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Vaccine. 2007 Jan 8;25(4):659-63. Epub 2006 Sep 1.

Antibody responses after dose-sparing intradermal influenza vaccination.

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Department of Microbiology, Faculty of Medicine Siriraj Hospital, Mahidol University, Bangkok 10700, Thailand.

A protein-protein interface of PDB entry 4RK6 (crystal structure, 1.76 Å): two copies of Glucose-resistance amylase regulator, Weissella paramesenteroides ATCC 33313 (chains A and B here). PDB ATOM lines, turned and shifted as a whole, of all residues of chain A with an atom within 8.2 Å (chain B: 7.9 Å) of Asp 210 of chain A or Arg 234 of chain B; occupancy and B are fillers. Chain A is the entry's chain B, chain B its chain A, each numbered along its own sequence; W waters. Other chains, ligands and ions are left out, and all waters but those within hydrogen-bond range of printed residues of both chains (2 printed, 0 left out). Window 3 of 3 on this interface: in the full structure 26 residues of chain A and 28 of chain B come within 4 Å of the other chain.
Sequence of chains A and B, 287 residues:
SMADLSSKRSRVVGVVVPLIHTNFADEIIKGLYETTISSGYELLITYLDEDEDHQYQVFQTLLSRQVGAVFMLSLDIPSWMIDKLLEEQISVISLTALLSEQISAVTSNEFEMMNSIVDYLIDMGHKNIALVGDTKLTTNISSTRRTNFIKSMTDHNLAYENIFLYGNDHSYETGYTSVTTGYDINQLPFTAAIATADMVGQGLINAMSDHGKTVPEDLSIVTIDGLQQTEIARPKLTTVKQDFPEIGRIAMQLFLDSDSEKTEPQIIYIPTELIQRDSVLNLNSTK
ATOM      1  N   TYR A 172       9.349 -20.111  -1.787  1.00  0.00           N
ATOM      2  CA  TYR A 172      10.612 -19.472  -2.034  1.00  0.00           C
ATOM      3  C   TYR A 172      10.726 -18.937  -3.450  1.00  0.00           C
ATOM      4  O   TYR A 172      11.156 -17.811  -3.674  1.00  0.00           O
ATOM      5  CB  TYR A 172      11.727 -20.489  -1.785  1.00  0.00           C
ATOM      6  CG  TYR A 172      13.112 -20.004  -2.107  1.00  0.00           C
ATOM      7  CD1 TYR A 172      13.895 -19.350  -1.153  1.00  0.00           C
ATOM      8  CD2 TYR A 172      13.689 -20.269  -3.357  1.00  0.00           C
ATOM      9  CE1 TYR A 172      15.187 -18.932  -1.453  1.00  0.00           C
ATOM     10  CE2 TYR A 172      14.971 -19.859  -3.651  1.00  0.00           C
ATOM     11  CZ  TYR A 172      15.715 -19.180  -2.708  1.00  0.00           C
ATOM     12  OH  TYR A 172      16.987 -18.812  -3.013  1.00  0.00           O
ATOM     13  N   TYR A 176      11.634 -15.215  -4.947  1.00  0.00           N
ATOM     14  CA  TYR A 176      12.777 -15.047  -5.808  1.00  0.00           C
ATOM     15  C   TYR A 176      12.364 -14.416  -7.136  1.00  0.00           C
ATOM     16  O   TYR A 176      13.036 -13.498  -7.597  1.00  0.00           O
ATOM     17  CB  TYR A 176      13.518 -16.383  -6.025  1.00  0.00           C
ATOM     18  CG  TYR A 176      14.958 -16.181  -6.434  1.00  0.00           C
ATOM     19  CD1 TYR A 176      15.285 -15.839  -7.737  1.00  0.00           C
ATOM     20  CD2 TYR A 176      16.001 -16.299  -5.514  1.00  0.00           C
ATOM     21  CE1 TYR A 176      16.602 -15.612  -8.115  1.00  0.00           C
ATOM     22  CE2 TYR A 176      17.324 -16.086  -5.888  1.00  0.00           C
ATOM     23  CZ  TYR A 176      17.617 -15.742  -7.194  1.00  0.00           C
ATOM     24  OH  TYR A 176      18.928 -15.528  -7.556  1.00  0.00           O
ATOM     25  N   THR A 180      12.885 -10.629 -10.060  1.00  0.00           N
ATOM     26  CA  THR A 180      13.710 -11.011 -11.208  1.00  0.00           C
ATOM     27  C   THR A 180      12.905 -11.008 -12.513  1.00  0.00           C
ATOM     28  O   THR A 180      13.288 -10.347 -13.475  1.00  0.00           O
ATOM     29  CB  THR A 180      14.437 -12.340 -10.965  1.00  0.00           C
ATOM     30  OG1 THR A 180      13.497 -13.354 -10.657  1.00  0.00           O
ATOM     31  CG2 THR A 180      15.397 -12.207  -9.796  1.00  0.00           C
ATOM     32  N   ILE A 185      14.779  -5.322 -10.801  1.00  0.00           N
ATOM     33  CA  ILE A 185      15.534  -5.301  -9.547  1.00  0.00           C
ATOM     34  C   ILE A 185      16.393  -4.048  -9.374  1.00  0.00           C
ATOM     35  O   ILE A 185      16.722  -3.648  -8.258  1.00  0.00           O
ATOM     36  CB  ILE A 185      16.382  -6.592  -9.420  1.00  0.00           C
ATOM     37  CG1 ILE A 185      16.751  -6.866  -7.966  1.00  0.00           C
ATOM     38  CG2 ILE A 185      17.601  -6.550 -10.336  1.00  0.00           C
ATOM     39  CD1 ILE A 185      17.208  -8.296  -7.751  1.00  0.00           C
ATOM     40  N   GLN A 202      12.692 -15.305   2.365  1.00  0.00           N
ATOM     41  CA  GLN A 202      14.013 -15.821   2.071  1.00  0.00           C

Reduced-dose intradermal (ID) influenza vaccination is an attractive approach to increase availability of vaccine supply in an event of vaccine shortage. We conducted a randomized open-label study, in which 500 subjects were randomly assigned to receive an ID injection of 0.1 ml dose of inactivated split-virion influenza vaccine or an IM injection of 0.5 ml dose. The subjects who had hemagglutination inhibition (HI) antibody titer of at least 1:40 at day 28 post-vaccination in ID and IM groups were 93.3% versus 98.0% for influenza A(H1N1) virus, 86.3% versus 95.0% for A(H3N2) virus, and 43.5% versus 57.0% for influenza B virus. Subjects in the ID group had an increase in geometric mean titer by a factor of 16 for the H1N1 strain, 8 for the H3N2 strain, and 2 for the B strain on day 28, as compared with respective increase in the IM group of 31, 20, and 3. Local reactions were significantly more frequent among subjects in the ID group than those in the IM group, but the reactions were mild and transient. In this study, ID administration of one-fifth dose of influenza vaccine elicited significantly lower levels of antibody response as compared to full-dose IM injection. However, the antibody responses elicited by the ID vaccination were still sufficiently high to meet the requirement guidelines of the European Committee for Proprietary Medicinal Products (CPMP) for the annual relicensure of influenza vaccines.

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